The launch of the Countdown Clock is a key moment in the build-up to the Olympic and Paralympic Games. It is a reminder for people across the UK, as well as international visitors to the capital, that London will soon be hosting the greatest show on earth.

The steel Clock measures 6.5 metres high, five metres long and weighs around four tonnes. Its design reflects the look of the Games, with beams inspired by London and its connection with the Prime Meridian in Greenwich, the home of time.

LOCOG Chair Seb Coe said: ‘The launch of the OMEGA Countdown Clock is an important milestone for any Olympic Games and is something of a tradition within the Olympic Movement. It will be a daily and hourly reminder to everyone who visits Trafalgar Square that the countdown to the start of London 2012 has well and truly begun and that the greatest show on earth is soon coming to our country.

‘Athletes’ careers are based on timing and I hope that this milestone moment excites and inspires them to compete at the highest level in 2012. Athletes hoping to compete in the Olympic Games are in the final stretch of their preparation and the next 500 days will be crucial to them as their dream of competing in a Games comes closer to reality.'


Source: Reuters

By Martyn Herman

Sebastian CoeAs Sebastian Coe walked briskly into a glass-fronted office at the headquarters of London's 2012 Olympic Committee on Monday he passed a grainy black and white picture of the standing high jump at the 1908 Games.

Apart from the outdated technique of the athlete in the photograph taken at London's long-gone White City stadium, the other curiosity was the almost complete lack of spectators.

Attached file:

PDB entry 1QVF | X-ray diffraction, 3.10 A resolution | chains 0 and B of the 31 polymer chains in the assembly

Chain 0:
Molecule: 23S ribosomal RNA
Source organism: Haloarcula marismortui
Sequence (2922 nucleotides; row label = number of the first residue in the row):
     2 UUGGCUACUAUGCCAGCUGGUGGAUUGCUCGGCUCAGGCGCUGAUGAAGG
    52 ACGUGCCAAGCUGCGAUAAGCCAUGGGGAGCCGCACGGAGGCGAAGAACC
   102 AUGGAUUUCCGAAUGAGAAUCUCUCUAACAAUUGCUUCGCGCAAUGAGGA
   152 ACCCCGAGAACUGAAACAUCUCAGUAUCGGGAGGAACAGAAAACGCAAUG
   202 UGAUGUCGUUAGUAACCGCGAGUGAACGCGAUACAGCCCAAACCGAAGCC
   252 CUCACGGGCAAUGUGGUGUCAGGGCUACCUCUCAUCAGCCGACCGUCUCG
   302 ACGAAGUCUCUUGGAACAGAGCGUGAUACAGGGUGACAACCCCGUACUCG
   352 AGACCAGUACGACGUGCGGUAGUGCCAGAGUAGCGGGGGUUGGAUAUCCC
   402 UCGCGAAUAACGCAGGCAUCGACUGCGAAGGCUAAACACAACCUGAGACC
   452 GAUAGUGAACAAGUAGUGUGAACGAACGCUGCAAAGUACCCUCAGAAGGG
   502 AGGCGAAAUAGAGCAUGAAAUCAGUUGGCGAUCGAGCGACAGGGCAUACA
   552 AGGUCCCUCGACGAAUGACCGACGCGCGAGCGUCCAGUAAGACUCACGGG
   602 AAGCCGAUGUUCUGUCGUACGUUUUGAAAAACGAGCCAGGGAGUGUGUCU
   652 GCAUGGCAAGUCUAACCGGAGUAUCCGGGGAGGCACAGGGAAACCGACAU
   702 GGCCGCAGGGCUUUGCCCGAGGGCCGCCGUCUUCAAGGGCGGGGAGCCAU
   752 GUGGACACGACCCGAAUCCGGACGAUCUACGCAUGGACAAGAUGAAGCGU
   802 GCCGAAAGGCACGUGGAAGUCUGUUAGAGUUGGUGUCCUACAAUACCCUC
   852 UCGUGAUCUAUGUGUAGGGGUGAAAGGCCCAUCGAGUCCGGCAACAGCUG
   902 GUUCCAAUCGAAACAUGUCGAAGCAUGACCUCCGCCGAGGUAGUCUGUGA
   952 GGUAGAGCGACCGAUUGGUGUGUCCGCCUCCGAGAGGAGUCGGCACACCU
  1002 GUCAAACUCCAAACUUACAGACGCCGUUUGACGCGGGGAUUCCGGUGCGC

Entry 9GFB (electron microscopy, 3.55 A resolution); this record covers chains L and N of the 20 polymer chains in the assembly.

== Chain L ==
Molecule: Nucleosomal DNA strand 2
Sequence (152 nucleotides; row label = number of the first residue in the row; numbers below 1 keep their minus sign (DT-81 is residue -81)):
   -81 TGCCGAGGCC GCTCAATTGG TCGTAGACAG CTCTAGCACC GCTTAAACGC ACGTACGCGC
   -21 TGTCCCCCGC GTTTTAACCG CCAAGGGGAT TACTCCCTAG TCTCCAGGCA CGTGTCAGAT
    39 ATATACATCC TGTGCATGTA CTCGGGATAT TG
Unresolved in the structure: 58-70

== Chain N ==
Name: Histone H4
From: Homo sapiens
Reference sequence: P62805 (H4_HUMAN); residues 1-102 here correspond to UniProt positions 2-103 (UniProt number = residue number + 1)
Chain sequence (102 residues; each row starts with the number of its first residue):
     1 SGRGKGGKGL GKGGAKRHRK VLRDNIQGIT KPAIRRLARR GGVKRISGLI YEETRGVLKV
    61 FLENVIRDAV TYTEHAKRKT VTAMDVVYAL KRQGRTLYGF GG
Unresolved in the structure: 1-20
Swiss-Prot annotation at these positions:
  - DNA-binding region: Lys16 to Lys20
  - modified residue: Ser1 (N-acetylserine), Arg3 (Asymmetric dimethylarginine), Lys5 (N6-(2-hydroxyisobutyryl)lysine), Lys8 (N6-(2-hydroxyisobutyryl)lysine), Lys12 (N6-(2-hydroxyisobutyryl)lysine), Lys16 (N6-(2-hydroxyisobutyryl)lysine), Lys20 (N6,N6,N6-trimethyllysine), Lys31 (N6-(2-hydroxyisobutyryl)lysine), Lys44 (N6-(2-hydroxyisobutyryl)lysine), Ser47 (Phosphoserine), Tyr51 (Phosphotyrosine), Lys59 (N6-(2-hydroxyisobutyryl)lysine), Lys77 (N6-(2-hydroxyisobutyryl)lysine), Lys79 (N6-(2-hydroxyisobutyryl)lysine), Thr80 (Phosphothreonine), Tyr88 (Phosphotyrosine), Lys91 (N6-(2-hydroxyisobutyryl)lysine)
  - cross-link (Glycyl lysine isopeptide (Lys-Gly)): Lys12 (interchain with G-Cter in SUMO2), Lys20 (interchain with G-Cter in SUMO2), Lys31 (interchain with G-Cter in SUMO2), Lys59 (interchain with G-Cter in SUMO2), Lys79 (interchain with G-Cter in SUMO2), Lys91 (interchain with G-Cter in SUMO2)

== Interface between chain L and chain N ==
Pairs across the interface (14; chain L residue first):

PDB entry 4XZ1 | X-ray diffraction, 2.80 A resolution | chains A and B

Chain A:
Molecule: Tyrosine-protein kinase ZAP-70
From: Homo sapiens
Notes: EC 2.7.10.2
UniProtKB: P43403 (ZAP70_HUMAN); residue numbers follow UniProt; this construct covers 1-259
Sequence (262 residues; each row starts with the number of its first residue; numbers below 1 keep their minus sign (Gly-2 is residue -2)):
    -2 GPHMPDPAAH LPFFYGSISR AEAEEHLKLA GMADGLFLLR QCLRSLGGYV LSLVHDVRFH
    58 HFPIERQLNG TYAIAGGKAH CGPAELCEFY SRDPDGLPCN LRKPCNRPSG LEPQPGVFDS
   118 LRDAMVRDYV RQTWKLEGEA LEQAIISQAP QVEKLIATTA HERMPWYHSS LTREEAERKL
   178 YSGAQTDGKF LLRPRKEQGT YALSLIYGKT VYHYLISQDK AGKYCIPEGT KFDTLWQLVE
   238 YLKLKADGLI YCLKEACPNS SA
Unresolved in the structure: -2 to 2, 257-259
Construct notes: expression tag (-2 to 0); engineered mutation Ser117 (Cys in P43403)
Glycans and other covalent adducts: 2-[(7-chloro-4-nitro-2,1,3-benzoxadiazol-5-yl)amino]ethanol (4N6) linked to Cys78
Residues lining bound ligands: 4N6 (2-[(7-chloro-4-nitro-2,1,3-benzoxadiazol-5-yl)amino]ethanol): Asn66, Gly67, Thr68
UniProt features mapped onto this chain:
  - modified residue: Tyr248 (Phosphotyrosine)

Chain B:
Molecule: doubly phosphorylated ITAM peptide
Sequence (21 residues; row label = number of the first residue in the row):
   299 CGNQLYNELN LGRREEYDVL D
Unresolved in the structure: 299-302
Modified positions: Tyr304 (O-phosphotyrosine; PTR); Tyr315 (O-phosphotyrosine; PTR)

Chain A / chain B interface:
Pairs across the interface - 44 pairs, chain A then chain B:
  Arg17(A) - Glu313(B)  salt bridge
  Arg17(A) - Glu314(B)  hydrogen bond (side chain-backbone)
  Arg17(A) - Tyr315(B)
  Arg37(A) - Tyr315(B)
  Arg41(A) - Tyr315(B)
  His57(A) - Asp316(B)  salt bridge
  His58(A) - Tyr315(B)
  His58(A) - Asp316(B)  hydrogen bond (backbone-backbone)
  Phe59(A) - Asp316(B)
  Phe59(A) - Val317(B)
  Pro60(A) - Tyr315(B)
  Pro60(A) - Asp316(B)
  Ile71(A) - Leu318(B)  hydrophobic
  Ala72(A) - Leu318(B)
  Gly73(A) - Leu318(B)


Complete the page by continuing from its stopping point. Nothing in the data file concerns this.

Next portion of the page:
As tickets for London's third Olympic Games went on sale on Tuesday and a clock in Trafalgar Square began counting down the 500 days before the torch is lit, LOCOG (London Organising Committee of the Olympic and Paralympic Games) chairman Coe is confident that filling seats will not be a problem.

So confident in fact that despite having 6.6 million tickets ranging from 20 pounds ($32.35) to 2012 pounds to shift in what Coe called the third-largest online proposition of all time, he was urging fans to "take their time".

Fans in Britain and the European Union have a 42-day period in which to visit LOCOG's official ticket website ( and choose from the 645 separate sessions for the 26 sports at the Games.

One million tickets are also available to overseas fans through their national Olympic associations.

Middle-distance great Coe, known for the smooth acceleration that earned him Olympic golds in Moscow and Los Angeles in 1980 and 1984, said there was no need to sit glued to a laptop on the first day of ticket sales.

"I really hope people don't rush to get their tickets because there's no need to," Coe told Reuters on the 23rd floor of the LOCOG office block that commands views across to the Olympic Stadium and other 2012 venues.

"There is no more statistical chance to get the tickets you want on March 15 than there is on April 26 when the application period closes. The important thing is that people choose the sports, the sessions and the venues they want at their leisure."

Tickets for sessions that are over-subscribed will be allocated by ballot and with 2.5 million tickets priced at 20 pounds or less, and a crack Metropolitan Police team in place to deter fraudsters, Coe is hopeful the seats in the various gleaming venues will be occupied by proper fans.

"Hopefully we'll get the tickets into the hands of the people who really want them at prices they can afford and if you do that they tend to stick in that hand," Coe said.

While tickets to watch Usain Bolt in the 100 metres will be like gold dust, Coe said he was hopeful that even in tough economic times the public would fork out for sports that normally attract little interest in soccer-saturated Britain.

"The opening ceremony has a life of its own and Usian Bolt will be a huge draw. Personally I've always seen the blue riband event as the 1,500 metres but we are also a nation of cyclists and swimmers too and there will be interest across the board," he added.

"I think people will just want a ticket to say they were at the Games that hadn't been in their own backyard for 64 years.

"There is more than a possibility the Games will be a sell-out before the opening ceremony."